DisCOs are similar because software is used as a layer to help with trade, managing value flows within and between DisCOs.
What kind of a revolution would it be without a disco ball?” – Lisha Sterling
Three Core Types of Work
Guerrilla Media Collective has established three core types of work/credits, to ensure that everybody gets paid for all of their hours:
Livelihood Work – Agency work that pays in monetary value.
Care Work – work that holds the organisation together, administrative work, taking time for people care, including mental and physical health.
Love Work – Pro-bono work that adds value to the commons (eg translating something with permission for free and making it freely and publicly available). This gets GMC noticed and often generates Livelihood work.
GMC has an equation that works out how many hours people have given each month. The model tracks the value whether it be commons oriented pro bono work, ethical market livelihood work, or reproductive work to create a fair distribution of income. If your work is unevenly distributed, you can top up the other types the following month.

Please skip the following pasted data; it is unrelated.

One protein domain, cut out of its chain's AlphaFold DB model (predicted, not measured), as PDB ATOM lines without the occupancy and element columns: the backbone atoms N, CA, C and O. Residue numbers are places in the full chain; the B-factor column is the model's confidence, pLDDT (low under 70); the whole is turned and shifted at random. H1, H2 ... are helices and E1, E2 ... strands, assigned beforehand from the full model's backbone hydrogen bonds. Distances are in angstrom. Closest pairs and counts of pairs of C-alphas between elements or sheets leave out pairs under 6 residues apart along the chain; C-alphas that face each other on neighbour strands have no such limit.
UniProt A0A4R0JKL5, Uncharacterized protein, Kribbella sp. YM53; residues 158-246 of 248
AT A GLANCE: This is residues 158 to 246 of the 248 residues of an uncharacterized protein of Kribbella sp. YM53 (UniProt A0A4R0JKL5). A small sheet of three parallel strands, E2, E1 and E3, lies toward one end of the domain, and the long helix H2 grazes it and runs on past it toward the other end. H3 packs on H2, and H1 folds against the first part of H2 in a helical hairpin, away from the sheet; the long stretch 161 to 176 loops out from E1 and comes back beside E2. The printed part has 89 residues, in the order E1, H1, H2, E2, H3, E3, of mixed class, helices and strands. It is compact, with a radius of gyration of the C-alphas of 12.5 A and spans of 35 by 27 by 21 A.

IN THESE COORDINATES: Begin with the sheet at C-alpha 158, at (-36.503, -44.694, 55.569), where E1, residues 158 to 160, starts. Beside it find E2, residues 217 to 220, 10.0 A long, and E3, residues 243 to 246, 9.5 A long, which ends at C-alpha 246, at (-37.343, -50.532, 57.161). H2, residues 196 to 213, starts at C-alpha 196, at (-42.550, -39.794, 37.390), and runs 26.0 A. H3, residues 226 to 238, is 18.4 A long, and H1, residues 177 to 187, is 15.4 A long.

The Seven DisCO Principles
The seven DisCO principles are adapted from the seven principles of cooperatives, which have been statutorily oriented towards the common good, multi-stakeholder in nature, which is tied into a locally oriented global network (eg GMC coordinates with different printers in different parts of the world, so that things can be printed locally and shipped a shorter distance instead of shipping from a centralised location). Head to https://disco.coop/ to read in more detail.
DisCOs dancing together
Each individual DisCO is a group of anywhere from two to 20 people, but preferably not more than 20 people. By working with small trusted groups it is easier to wield the organisation because you are working together every day. You have a way to manage the income and the values you have together.
When DisCOs then want to work with other DisCOs, this is where technology like a DAO can be useful. Trade, or working on larger cooperative projects together means that the trust levels are different so DisCOs might choose to put more into using digital contracts.
Trading does not have to be in monetary terms either. You might choose to trade based on the value of something else, bananas, or an hour of massage therapy.